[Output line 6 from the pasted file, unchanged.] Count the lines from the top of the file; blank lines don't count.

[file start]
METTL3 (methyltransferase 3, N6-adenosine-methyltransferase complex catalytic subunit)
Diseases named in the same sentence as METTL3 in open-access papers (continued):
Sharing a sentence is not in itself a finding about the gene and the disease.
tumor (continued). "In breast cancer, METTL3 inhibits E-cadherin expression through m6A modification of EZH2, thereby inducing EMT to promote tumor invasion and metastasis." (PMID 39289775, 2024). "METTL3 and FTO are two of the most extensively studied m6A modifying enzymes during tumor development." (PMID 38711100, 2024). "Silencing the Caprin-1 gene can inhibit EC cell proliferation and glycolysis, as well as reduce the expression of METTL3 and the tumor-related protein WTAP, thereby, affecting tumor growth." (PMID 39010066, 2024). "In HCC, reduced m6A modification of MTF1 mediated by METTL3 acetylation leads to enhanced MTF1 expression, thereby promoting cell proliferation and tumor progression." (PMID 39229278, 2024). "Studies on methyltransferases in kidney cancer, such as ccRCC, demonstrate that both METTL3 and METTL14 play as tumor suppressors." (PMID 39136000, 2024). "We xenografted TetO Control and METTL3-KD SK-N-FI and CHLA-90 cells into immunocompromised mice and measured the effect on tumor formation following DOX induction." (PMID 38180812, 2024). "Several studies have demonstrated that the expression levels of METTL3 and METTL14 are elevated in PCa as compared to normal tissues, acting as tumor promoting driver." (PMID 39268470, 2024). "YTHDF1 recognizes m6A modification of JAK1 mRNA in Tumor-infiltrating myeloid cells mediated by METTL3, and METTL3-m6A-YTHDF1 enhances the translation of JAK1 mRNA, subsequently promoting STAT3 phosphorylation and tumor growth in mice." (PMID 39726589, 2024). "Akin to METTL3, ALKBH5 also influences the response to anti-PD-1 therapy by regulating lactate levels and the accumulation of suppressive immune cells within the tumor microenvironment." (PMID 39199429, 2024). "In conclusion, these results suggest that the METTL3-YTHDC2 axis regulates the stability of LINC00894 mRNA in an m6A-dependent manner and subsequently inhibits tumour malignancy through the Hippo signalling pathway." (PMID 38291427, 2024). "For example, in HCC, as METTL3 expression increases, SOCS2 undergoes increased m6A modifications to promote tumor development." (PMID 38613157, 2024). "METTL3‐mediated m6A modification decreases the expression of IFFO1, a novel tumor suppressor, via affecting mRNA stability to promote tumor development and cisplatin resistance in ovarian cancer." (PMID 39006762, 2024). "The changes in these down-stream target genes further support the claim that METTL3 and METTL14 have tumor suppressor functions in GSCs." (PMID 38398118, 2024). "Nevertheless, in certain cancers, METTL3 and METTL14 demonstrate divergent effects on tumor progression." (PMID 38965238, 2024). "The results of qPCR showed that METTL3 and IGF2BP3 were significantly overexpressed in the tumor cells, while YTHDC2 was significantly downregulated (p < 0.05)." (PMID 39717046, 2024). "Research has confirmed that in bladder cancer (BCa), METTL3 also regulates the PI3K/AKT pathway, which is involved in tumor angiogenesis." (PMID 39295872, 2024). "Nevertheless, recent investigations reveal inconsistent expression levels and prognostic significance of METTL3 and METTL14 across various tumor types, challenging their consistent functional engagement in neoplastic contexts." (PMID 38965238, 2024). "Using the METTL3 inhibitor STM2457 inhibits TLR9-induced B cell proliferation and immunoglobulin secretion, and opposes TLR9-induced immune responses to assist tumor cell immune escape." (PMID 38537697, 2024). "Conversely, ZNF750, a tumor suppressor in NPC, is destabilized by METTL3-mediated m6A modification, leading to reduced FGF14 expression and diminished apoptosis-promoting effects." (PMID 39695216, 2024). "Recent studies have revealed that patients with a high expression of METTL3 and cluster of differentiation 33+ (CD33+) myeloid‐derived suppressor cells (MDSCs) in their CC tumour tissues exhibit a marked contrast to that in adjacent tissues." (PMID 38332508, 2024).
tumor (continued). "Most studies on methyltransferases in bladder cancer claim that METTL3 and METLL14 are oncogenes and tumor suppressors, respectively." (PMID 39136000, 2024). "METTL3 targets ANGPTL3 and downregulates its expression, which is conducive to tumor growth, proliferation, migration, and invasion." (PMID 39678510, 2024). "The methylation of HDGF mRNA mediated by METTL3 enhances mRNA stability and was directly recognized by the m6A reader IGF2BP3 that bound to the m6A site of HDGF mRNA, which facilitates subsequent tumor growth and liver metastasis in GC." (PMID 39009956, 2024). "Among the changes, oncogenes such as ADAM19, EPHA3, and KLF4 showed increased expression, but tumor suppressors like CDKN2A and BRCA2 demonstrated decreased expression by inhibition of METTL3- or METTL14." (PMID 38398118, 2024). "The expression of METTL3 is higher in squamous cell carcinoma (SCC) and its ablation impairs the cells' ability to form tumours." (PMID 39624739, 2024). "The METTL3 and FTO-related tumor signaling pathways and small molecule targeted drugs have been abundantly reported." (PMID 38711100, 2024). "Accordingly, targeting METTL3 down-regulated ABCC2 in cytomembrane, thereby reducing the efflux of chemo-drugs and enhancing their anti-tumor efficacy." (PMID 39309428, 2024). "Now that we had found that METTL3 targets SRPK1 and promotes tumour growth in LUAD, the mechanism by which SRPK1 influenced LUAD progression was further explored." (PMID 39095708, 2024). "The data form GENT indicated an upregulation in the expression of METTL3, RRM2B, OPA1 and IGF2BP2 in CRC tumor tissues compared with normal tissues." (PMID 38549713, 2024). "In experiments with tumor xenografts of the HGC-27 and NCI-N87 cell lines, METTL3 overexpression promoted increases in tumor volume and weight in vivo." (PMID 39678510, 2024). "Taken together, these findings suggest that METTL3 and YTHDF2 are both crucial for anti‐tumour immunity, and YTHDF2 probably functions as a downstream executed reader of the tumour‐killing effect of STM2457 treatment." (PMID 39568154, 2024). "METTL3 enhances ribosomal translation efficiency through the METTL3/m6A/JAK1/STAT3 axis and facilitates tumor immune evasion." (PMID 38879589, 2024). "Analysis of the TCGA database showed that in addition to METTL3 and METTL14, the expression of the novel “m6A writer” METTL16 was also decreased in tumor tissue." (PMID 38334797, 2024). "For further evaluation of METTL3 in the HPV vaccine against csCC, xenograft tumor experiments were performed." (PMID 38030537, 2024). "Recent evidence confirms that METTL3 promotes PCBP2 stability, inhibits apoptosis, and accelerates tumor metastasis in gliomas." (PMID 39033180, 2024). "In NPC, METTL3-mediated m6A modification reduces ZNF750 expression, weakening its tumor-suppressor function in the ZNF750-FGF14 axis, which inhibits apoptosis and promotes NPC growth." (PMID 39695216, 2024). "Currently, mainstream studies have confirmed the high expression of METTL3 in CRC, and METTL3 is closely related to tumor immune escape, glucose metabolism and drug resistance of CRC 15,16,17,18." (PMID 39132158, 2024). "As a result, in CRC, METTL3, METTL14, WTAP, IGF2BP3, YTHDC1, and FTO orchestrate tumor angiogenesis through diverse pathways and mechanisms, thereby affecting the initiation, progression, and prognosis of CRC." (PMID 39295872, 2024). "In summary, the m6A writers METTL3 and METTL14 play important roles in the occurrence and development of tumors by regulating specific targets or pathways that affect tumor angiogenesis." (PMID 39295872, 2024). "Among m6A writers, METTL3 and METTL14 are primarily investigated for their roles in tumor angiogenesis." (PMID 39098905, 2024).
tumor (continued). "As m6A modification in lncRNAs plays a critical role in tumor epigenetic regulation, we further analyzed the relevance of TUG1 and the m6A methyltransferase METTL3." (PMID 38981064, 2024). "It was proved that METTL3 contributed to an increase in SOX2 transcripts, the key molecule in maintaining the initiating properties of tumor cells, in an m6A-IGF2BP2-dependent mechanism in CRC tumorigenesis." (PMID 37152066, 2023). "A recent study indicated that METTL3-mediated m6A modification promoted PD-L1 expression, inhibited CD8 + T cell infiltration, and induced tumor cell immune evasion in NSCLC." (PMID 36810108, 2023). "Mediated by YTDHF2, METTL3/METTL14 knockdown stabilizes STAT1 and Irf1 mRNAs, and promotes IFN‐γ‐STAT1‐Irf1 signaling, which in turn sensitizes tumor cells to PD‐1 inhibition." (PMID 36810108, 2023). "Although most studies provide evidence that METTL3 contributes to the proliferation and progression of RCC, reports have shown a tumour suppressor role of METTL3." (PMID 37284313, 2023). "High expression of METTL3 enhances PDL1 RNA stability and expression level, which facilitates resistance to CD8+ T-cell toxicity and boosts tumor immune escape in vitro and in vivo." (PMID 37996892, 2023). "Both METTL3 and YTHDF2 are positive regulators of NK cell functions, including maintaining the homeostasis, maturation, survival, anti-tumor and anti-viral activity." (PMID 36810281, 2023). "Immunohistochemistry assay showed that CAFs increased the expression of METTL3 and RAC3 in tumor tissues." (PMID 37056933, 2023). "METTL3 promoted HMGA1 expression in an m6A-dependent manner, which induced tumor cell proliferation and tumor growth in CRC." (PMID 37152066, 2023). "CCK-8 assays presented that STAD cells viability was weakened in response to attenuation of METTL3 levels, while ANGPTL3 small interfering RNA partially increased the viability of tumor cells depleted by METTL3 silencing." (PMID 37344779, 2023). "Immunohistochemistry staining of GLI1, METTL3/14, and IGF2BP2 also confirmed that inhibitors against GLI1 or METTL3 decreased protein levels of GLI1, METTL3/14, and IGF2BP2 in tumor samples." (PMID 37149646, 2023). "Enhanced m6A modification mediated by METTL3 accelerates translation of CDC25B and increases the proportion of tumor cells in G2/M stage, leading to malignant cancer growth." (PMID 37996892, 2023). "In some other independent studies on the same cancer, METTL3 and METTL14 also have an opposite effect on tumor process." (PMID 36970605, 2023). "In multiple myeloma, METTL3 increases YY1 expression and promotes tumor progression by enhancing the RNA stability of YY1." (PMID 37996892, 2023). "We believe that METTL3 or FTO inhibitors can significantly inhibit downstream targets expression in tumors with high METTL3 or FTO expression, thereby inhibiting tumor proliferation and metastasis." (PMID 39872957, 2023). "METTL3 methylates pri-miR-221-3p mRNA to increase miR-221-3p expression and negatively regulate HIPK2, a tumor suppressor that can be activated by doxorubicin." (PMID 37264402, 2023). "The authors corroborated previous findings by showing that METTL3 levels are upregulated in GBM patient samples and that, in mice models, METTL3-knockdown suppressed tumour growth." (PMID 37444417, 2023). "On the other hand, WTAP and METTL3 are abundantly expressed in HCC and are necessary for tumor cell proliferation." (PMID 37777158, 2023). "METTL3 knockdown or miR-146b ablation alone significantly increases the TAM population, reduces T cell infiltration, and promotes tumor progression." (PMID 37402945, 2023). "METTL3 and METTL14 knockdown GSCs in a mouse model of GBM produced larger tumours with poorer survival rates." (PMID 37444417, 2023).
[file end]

tumor (continued). "As m6A modification in lncRNAs plays a critical role in tumor epigenetic regulation, we further analyzed the relevance of TUG1 and the m6A methyltransferase METTL3." (PMID 38981064, 2024). "It was proved that METTL3 contributed to an increase in SOX2 transcripts, the key molecule in maintaining the initiating properties of tumor cells, in an m6A-IGF2BP2-dependent mechanism in CRC tumorigenesis." (PMID 37152066, 2023). "A recent study indicated that METTL3-mediated m6A modification promoted PD-L1 expression, inhibited CD8 + T cell infiltration, and induced tumor cell immune evasion in NSCLC." (PMID 36810108, 2023). "Mediated by YTDHF2, METTL3/METTL14 knockdown stabilizes STAT1 and Irf1 mRNAs, and promotes IFN‐γ‐STAT1‐Irf1 signaling, which in turn sensitizes tumor cells to PD‐1 inhibition." (PMID 36810108, 2023). "Although most studies provide evidence that METTL3 contributes to the proliferation and progression of RCC, reports have shown a tumour suppressor role of METTL3." (PMID 37284313, 2023). "High expression of METTL3 enhances PDL1 RNA stability and expression level, which facilitates resistance to CD8+ T-cell toxicity and boosts tumor immune escape in vitro and in vivo." (PMID 37996892, 2023). "Both METTL3 and YTHDF2 are positive regulators of NK cell functions, including maintaining the homeostasis, maturation, survival, anti-tumor and anti-viral activity." (PMID 36810281, 2023). "Immunohistochemistry assay showed that CAFs increased the expression of METTL3 and RAC3 in tumor tissues." (PMID 37056933, 2023). "METTL3 promoted HMGA1 expression in an m6A-dependent manner, which induced tumor cell proliferation and tumor growth in CRC." (PMID 37152066, 2023). "CCK-8 assays presented that STAD cells viability was weakened in response to attenuation of METTL3 levels, while ANGPTL3 small interfering RNA partially increased the viability of tumor cells depleted by METTL3 silencing." (PMID 37344779, 2023). "Immunohistochemistry staining of GLI1, METTL3/14, and IGF2BP2 also confirmed that inhibitors against GLI1 or METTL3 decreased protein levels of GLI1, METTL3/14, and IGF2BP2 in tumor samples." (PMID 37149646, 2023). "Enhanced m6A modification mediated by METTL3 accelerates translation of CDC25B and increases the proportion of tumor cells in G2/M stage, leading to malignant cancer growth." (PMID 37996892, 2023). "In some other independent studies on the same cancer, METTL3 and METTL14 also have an opposite effect on tumor process." (PMID 36970605, 2023). "In multiple myeloma, METTL3 increases YY1 expression and promotes tumor progression by enhancing the RNA stability of YY1." (PMID 37996892, 2023). "We believe that METTL3 or FTO inhibitors can significantly inhibit downstream targets expression in tumors with high METTL3 or FTO expression, thereby inhibiting tumor proliferation and metastasis." (PMID 39872957, 2023). "METTL3 methylates pri-miR-221-3p mRNA to increase miR-221-3p expression and negatively regulate HIPK2, a tumor suppressor that can be activated by doxorubicin." (PMID 37264402, 2023). "The authors corroborated previous findings by showing that METTL3 levels are upregulated in GBM patient samples and that, in mice models, METTL3-knockdown suppressed tumour growth." (PMID 37444417, 2023). "On the other hand, WTAP and METTL3 are abundantly expressed in HCC and are necessary for tumor cell proliferation." (PMID 37777158, 2023). "METTL3 knockdown or miR-146b ablation alone significantly increases the TAM population, reduces T cell infiltration, and promotes tumor progression." (PMID 37402945, 2023). "METTL3 and METTL14 knockdown GSCs in a mouse model of GBM produced larger tumours with poorer survival rates." (PMID 37444417, 2023).